Mary Augustine Gallery
Mar. 3–28, 2009
Curated by Chris Fitzpatrick
In July 2005, some six weeks before Hurricane Katrina devastated the Gulf Coast, a Voodoo ceremony took place in the 9th Ward neighborhood of New Orleans.1 Led by priestess Sallie Ann Glassman, a large group gathered to pray and make offerings to Our Lady of Prompt Succor and to Ezili Danto, the Haitian spirit of passion and storms. Their prophetic ritual—an annual 'hurricane hex' intended to protect New Orleans against the coming threat of the storm season—assumed an eerie resonance in its failure.
New Orleans Voodoo developed within the French, Spanish, and Creole speaking African-American population of Louisiana. Through the slave trade, African religious practices became syncretized with Catholicism.2 Today, it exemplifies the rich confluence of cultures and languages that has defined the former port city as entirely unique. New Orleans Voodoo practitioners believe that all living souls come from water and will eventually return to water.3 However, when Katrina floods broke the levees, water was responsible for more than 1,800 human deaths, the displacement of countless more residents, and over $81 billion dollars in property damages.4
The Eye considers the etymology behind the word "supernatural" (above + nature), by presenting two aerial photographs, each depicting a sloping wall of thick white clouds against a blue sky. The sublimity of the photographs is deceiving; they actually depict Katrina itself, which masks any view of the havoc it wrought below as the storm touched ground. Taken by Dewie Floyd and Lt. Mike Silah from aircrafts flying inside the eyewall of the storm, the images provide points from which to contemplate Katrina's supernaturalism in terms of verticality, visuality, power and so many unseen hierarchical forces at work.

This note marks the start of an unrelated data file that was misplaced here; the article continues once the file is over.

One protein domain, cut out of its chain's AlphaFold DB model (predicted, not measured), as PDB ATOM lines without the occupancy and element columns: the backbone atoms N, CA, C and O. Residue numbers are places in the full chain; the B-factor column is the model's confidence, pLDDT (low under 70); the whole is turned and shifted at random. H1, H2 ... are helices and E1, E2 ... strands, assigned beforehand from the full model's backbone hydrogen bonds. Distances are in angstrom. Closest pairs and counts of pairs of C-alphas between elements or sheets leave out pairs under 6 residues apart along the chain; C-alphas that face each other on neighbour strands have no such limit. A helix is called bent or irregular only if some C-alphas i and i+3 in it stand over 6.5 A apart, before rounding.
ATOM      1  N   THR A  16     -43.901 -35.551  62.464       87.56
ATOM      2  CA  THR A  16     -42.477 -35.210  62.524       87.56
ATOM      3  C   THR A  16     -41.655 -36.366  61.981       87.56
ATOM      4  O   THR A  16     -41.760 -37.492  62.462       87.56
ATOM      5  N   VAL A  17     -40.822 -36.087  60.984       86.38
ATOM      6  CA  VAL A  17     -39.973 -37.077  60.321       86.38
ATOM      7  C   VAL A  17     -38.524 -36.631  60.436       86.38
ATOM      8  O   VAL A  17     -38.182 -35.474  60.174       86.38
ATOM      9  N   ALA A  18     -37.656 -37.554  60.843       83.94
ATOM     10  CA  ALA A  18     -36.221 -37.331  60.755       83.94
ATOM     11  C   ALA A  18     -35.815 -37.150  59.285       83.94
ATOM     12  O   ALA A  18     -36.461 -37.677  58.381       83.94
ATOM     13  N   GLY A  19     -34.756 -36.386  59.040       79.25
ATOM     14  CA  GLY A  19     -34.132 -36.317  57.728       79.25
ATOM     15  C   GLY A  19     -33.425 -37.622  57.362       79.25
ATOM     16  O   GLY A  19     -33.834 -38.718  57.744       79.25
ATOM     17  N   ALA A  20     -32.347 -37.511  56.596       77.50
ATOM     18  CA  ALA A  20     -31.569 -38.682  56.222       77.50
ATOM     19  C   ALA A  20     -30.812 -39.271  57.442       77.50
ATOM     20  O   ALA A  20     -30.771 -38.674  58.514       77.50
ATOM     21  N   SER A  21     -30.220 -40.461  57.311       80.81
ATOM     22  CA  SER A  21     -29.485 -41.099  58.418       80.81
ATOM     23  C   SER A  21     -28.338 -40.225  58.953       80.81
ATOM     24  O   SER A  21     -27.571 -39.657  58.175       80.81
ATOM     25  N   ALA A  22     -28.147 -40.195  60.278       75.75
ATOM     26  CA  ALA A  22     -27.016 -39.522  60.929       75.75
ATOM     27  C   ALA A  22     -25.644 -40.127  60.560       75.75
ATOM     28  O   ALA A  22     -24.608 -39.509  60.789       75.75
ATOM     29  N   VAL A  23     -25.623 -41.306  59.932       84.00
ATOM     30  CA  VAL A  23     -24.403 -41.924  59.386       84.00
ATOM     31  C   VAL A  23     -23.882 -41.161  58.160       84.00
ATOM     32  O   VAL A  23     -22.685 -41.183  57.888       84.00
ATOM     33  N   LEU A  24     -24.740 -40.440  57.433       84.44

Also on display is a particular gris-gris, a Voodoo amulet worn during a hurricane hex for its affective properties. Voodoo has been summarily misrepresented in the media, stigmatized as a malicious occult practice, rather than a positive conglomeration of monotheistic and polytheistic diasporic faiths. While Louisiana is considered one of the most paranormally active states in the U.S., if haunted, no specter weighs as heavily as the criminal lack of response from the Bush administration. Louisiana was summarily abandoned, left to fend for itself in calamity. In that sense, this exhibition symbolically secedes from the curatorial union of Americana. Rather than diverting from the obvious to explore the obscure, this exhibition seeks to position Katrina not as a little-known history, but as an overlooked present.
1 Hexing a Hurricane, 2006, a documentary film directed by Jeremy Campbell, ten18films
2 Neda Ulaby, "Katrina Disperses New Orleans' Voodoo Ceremony," All Things Considered, National Public Radio, October 21, 2005
3 Hexing a Hurricane, 2006, a documentary film directed by Jeremy Campbell, ten18films
4 Richard D. Nabb, Jamie R. Rhome, and Daniel P. Brown, Tropical Cyclone Report, Hurricane Katrina, August 23-30, 2005 (updated August 10, 2006)
Image: Kristin Morgin, Topolino, 2003. Unfired clay, wood, wire and cement, Courtesy Marc Selwyn Fine Art, Los Angeles